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  Topic: A Voice from the Middle Ground, Simultaneous Posting from Telic Thoughts< Next Oldest | Next Newest >  
creeky belly



Posts: 205
Joined: June 2006

(Permalink) Posted: Oct. 07 2007,11:41   

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You really don't like General Relativity do you?

Ok, even with Special Relativity, what do you think would happen if you took a quick trip to the moon and back at twice the speed of light?

Don't let that negative square-root bother you, there are ways around it (complex numbers).

Neither do you apparently, how much energy is required to accelerate an object (with mass) to the speed of light? (Special or GR) Don't let the mathematics bother you, it's a simple integral.

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The data will be statistically analyzed for correlation between the test subject’s choice with the actual light.  The correlation will then be plotted against the time delta between the light flash and the choice.  The graph of the primary testing will then be compared to the graph of the control testing.

It would be expected that choices made 500ms after the light flash would correlate well, whereas the choices made prior to the light flash wouldn’t correlate well at all.  The focus of the analysis would be to determine the crossover point between correlated and uncorrelated.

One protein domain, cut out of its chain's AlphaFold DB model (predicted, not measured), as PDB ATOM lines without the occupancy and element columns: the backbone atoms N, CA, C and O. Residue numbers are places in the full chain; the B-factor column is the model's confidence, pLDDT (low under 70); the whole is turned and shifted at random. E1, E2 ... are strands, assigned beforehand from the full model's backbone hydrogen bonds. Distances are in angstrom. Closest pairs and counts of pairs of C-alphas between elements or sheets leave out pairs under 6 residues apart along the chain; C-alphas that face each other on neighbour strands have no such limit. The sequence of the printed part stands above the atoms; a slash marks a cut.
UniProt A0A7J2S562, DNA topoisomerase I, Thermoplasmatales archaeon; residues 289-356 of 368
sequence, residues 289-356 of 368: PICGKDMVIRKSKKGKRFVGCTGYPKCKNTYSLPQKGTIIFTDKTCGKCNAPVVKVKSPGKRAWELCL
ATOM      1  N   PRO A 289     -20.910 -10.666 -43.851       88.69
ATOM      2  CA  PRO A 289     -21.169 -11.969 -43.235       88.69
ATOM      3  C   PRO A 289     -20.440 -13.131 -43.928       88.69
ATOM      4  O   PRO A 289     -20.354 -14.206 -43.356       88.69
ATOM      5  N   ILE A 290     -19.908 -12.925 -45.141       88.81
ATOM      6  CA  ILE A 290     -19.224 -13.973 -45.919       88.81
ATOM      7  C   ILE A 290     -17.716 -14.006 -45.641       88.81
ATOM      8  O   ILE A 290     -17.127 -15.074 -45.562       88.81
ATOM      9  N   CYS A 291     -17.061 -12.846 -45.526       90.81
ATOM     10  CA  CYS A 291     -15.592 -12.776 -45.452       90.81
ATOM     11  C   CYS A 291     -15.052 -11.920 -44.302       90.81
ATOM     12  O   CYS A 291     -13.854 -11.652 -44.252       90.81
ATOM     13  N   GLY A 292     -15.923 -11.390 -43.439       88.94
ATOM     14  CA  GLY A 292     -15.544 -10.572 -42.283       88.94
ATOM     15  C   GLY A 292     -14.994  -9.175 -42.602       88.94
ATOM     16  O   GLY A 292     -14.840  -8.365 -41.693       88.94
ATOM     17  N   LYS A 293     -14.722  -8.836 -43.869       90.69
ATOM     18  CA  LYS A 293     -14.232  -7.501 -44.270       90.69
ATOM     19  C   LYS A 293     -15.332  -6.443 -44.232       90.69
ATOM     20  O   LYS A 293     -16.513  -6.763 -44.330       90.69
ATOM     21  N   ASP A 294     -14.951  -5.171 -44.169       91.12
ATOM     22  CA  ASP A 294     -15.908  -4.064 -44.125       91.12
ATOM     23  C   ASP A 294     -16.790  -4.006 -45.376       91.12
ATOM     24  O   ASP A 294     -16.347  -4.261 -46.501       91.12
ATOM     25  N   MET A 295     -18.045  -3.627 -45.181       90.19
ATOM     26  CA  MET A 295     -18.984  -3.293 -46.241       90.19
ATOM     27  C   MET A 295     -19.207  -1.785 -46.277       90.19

If, for example, the crossover point for the quantum randomizer is 100ms and the crossover point for the pseudorandom generator is 400ms, this would suggest conscious decisions are directly influenced by quantum effects.  However, if there is no significant difference between the crossover points, then this would be a negative result to the Orch-OR hypothesis’ prediction.

By the time the test subject sees the light, the quantum effect is over. The act of choosing which light to show has already collapsed the wave-function (the detector is an "observer"). Most likely the data would be Poisson distributed for both the quantum generator and pseudo-random, with the same average reaction time for both (around 500 ms). If you wanted better statistics, the timing should be randomized as well, so the observers can't anticipate when the light will be shown. Again, this wouldn't be a test for quantum effects, but how much more random is a pseudo-random generator than a quantum random generator to human perception.

  
  72 replies since Oct. 04 2007,08:49 < Next Oldest | Next Newest >  

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